When my parents split up they didn't know what to do with me . . .
My family always lived at Mulberry Cottage. Mum, Dad, me - and Radish, my Sylvanian rabbit. But now Mum lives with Bill the Baboon and his three kids. Dad lives with Carrie and her twins. And where do I live? I live out of a suitcase. One week with Mum's new family, one week with Dad's.
It's as easy as A B C. That's what everyone says. But all I want is to go home - back to Mulberry Cottage...
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Gripping, funny and sensitively written - Independent on Sunday
A modern story, realistic with lots of witty, offbeat humour - Daily Telegraph
A witty and moving tale of divorce - The Times
A deeply moving account of a child's agony and bewilderment as she suffers from her parents' divorce. Feelings tumble out in a cascade of experiences, at once painful and funny. Language is racy and modern, superbly capturing the experience of many children today - Junior Education
There's a bittersweet symmetry in [Andy's] defiant, touchingly manipulative and funny account of how she comes to terms with it all. Charming stylised illustrations by Nick Sharratt - Guardian
Anguish and humour combine to create a powerful story describing Andrea's feelings when her parents divorce. The alphabetically arranged chapters are self-contained yet link to portray an emotional journey through bewilderment and jealousy. This is an unsentimental story, skilfully combining realism with humour - Junior Education
The Story of Tracy Beaker was well received and shortlisted for the Smarties Prize; her new novel, The Suitcase Kid is, I think, even better . . . Jacqueline Wilson finds humour in this very poignant situation, and her storytelling is stylish - The Bookseller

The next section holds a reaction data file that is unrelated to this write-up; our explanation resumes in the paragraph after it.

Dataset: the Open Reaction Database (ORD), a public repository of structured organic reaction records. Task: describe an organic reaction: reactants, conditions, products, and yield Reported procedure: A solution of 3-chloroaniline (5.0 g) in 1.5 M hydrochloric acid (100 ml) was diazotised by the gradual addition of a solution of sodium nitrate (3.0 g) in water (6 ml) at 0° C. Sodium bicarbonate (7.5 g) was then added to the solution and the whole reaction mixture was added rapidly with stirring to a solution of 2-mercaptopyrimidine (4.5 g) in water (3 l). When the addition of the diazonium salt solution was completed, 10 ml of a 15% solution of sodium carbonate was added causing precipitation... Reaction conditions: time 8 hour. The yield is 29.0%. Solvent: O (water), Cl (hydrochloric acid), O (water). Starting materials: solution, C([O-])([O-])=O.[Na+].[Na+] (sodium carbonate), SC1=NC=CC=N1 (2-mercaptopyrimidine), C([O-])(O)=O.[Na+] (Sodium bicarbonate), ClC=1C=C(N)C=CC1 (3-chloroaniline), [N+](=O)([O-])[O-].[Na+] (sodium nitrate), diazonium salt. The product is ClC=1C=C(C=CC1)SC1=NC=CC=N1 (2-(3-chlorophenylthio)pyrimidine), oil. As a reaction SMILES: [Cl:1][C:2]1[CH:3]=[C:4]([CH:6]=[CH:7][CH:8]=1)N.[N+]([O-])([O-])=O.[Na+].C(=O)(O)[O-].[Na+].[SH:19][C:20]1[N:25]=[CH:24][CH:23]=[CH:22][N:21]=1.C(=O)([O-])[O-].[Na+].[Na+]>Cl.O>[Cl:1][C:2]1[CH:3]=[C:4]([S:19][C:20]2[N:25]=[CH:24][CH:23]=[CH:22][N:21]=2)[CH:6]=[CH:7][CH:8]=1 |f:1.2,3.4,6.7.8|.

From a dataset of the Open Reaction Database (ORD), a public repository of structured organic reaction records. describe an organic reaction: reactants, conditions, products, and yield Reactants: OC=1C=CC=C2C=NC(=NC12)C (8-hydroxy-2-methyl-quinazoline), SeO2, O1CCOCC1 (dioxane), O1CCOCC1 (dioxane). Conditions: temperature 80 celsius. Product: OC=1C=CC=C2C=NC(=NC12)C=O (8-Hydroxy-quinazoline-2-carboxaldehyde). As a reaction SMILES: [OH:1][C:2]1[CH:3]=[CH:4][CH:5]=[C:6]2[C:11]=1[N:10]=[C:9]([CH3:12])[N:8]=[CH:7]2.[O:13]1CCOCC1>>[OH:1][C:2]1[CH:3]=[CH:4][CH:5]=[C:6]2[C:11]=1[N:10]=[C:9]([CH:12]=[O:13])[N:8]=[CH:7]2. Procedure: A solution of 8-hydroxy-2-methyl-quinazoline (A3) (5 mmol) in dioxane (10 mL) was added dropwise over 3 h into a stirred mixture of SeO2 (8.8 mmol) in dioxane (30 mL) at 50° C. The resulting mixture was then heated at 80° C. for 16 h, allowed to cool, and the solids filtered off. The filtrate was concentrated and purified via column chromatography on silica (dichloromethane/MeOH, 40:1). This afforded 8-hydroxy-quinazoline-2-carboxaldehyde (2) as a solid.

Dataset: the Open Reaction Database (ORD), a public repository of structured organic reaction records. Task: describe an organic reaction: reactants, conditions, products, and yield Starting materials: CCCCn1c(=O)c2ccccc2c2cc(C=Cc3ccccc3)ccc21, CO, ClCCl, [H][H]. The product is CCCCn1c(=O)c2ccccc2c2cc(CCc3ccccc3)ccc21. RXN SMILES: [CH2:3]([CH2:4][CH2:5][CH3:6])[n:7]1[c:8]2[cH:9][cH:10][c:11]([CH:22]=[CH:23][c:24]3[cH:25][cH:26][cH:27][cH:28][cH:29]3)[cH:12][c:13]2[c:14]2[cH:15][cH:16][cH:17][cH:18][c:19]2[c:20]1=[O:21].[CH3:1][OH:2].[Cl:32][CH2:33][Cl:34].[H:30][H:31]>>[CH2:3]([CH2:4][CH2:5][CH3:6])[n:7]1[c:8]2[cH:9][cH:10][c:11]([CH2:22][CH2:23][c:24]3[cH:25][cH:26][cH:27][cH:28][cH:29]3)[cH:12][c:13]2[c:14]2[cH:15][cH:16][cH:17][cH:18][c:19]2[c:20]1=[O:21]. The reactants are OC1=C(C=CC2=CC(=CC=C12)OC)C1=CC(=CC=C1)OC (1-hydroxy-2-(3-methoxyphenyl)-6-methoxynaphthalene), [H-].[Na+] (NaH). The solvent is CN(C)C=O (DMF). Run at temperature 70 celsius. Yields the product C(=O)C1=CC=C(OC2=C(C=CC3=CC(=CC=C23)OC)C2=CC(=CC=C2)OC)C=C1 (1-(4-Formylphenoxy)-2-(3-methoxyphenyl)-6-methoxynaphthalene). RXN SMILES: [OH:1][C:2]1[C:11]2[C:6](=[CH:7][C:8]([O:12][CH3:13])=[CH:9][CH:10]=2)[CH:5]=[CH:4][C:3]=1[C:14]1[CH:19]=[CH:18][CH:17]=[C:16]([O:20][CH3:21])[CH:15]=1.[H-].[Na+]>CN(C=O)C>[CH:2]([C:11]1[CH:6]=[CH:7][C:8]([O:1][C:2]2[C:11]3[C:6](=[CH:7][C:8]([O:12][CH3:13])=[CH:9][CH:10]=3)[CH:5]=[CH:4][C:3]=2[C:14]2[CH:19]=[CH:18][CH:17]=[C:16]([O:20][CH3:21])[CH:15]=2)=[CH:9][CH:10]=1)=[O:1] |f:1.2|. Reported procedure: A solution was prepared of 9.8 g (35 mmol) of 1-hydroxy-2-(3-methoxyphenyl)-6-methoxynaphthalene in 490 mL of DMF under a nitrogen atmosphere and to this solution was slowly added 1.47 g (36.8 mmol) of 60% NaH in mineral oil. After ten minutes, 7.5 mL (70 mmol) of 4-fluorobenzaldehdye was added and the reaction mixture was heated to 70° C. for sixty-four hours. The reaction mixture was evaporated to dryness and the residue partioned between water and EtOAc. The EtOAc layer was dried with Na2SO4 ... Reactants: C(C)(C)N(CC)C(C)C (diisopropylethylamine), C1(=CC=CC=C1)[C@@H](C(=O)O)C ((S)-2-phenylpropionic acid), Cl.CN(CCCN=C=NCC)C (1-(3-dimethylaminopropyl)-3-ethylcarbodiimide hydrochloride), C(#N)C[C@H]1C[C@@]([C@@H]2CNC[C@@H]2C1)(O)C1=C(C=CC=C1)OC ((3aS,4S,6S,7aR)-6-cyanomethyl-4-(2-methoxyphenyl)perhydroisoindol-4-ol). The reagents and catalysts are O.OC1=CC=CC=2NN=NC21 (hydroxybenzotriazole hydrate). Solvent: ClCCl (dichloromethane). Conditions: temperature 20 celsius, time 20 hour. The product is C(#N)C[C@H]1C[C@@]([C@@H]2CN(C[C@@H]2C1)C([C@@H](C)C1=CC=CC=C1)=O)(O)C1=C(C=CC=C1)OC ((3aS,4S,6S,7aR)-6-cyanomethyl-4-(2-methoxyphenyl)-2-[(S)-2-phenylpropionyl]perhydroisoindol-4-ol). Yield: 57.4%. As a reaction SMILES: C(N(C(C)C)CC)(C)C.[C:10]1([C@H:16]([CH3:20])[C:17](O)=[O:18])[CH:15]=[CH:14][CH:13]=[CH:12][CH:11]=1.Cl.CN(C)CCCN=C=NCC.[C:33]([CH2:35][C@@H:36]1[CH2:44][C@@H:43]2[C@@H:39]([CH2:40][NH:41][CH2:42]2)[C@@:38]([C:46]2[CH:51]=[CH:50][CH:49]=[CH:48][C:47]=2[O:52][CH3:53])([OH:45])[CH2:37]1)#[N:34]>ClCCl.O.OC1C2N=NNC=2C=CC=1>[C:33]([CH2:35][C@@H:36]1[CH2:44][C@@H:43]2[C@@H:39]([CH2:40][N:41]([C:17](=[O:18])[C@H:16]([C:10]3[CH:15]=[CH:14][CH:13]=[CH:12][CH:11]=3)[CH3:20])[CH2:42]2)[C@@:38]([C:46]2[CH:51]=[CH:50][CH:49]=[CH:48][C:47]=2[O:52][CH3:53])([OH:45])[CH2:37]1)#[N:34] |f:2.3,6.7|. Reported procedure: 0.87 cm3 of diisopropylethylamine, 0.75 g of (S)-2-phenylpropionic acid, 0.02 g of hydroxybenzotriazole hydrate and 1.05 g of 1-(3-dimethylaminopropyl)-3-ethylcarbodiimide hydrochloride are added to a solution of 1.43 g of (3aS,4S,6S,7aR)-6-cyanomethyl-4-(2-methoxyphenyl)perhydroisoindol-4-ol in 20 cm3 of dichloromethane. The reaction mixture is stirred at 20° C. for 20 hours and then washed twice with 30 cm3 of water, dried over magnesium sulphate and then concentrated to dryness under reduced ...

A very sensitive account of what could very well happen in a similar family situation - Junior Bookshelf
To portray divorce with humour and sympathy takes great skill and Jacquline Wilson demonstrates she has this in abundance with this delightful book. . . . A wonderful, moving, yet funny book - a special read - Books for Your Children
Honest, angry, sometimes sad and always very readable . . . Adults could learn something here about the emotional turmoil suffered by a child with divided loyalties - TES
Refreshingly moral-free . . . Much Adrian-Mole like observations of adult shortcomings, and an ending which, though upbeat, is realistic and believable - Daily Telegraph
Jacqueline Wilson's light touch makes the story of how Andy adapts to her new, two-family existence when her parents divorce both especially readable and especially poignant. . . . JW has real insight into Andy's confusion and pain - Children's Books of the Year 1993
Andrea's story is far from gloomy. On the contrary, her predicament is told with humour and understanding. . . . Jacqueline Wilson has written her best children's book yet with this one. It will help anyone at the wrong end of family rows - Daily Mail
Jacqueline Wilson has taken a very sensitive subject as the theme for her latest book . . . The book does succeed in expressing the very real pain many children feel in Andy's position; and some children may take comfort from the realisation that they are not alone - The School Librarian
JACQUELINE WILSON is an extremely well-known and hugely popular author who served as Children's Laureate from 2005-7. She has been awarded a number of prestigious awards, including the British Children's Book of the Year and the Guardian Children's Fiction Award (for The Illustrated Mum), the Smarties Prize and the Children's Book Award (for Double Act, for which she was also highly commended for the Carnegie Medal). In 2002 Jacqueline was given an OBE for services to literacy in schools and in 2008 she was appointed a Dame. She was the author most borrowed from British libraries in the last decade.
'A brilliant writer of wit and subtlety' THE TIMES 'She should be prescribed for all cases of reading reluctance' INDEPENDENT ON SUNDAY 'Has a rare gift for writing lightly and amusingly about emotional issues' BOOKSELLER